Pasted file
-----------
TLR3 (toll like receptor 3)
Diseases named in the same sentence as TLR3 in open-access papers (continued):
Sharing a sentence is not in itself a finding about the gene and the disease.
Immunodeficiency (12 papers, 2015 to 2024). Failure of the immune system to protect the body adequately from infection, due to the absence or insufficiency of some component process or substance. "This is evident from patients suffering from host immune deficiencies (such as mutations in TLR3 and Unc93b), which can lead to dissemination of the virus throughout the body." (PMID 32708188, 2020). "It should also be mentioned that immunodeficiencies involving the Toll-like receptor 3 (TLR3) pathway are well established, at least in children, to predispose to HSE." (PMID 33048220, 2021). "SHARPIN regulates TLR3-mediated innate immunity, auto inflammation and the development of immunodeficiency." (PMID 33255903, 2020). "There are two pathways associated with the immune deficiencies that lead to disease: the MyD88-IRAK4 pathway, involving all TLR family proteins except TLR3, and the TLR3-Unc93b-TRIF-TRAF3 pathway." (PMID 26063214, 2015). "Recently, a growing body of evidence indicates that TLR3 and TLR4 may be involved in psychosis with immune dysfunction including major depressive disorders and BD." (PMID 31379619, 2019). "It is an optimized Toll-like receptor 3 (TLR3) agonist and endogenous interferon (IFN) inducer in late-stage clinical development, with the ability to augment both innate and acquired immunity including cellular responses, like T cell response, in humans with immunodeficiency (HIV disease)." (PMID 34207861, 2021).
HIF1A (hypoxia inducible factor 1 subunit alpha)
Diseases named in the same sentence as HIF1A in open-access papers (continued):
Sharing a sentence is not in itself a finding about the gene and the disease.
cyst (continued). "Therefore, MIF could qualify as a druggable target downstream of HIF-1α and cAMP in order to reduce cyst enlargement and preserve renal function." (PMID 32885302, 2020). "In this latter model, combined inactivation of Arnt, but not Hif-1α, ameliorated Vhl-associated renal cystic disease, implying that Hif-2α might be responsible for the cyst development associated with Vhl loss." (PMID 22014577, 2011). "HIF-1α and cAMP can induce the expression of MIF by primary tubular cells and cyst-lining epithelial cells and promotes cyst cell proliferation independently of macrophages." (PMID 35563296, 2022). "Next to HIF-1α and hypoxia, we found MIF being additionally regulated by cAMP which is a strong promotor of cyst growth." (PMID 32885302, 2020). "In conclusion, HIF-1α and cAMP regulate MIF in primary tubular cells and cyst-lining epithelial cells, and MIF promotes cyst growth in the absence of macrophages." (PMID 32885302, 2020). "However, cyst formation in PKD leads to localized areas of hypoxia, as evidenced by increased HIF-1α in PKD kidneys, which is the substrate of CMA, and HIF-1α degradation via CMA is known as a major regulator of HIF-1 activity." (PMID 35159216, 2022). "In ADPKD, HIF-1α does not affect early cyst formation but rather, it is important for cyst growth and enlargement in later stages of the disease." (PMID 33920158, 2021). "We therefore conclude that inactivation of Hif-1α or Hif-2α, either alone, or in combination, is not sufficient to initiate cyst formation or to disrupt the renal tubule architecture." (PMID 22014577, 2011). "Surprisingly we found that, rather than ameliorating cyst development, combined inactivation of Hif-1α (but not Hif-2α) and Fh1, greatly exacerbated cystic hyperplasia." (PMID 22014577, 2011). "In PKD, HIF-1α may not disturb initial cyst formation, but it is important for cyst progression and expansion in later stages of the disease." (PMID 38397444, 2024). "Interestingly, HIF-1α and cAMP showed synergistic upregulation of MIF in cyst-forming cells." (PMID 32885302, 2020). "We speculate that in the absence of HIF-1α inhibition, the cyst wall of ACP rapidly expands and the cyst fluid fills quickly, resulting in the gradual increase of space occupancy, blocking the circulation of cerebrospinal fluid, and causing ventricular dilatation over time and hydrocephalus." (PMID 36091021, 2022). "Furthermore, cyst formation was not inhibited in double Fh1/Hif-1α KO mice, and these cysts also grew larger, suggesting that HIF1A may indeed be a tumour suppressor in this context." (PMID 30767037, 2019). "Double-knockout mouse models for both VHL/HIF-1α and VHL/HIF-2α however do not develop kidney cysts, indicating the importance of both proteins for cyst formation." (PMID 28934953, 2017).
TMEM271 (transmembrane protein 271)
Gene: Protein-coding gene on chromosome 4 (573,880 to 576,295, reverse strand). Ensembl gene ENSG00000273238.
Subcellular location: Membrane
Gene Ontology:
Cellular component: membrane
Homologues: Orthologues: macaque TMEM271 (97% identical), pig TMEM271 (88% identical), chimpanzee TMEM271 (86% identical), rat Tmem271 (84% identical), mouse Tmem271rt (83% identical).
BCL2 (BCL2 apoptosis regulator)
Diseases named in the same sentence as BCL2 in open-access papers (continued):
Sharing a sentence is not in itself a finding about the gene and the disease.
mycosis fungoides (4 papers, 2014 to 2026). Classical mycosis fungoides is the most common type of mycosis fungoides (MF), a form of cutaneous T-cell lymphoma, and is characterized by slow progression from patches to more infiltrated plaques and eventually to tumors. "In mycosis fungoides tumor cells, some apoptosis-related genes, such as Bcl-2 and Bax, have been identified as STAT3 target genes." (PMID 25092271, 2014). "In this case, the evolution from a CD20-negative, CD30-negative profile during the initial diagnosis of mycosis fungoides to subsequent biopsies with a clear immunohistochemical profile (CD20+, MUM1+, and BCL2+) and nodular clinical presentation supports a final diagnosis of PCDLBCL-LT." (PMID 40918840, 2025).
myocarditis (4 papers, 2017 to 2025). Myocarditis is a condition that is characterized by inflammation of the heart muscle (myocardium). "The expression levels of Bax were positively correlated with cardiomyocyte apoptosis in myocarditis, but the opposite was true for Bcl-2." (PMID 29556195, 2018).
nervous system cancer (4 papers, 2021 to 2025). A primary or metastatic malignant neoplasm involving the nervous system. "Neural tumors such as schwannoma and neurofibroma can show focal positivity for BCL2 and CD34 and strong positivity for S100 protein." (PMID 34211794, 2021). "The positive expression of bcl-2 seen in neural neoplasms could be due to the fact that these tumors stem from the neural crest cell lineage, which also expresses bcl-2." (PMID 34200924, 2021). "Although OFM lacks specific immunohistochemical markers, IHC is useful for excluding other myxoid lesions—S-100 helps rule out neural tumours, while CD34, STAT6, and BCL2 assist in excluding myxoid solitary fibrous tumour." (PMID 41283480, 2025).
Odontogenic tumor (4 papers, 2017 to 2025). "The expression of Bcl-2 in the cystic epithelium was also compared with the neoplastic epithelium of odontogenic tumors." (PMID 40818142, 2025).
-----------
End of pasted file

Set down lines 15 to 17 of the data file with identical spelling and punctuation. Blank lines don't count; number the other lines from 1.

BCL2 (BCL2 apoptosis regulator)
Diseases named in the same sentence as BCL2 in open-access papers (continued):
Sharing a sentence is not in itself a finding about the gene and the disease.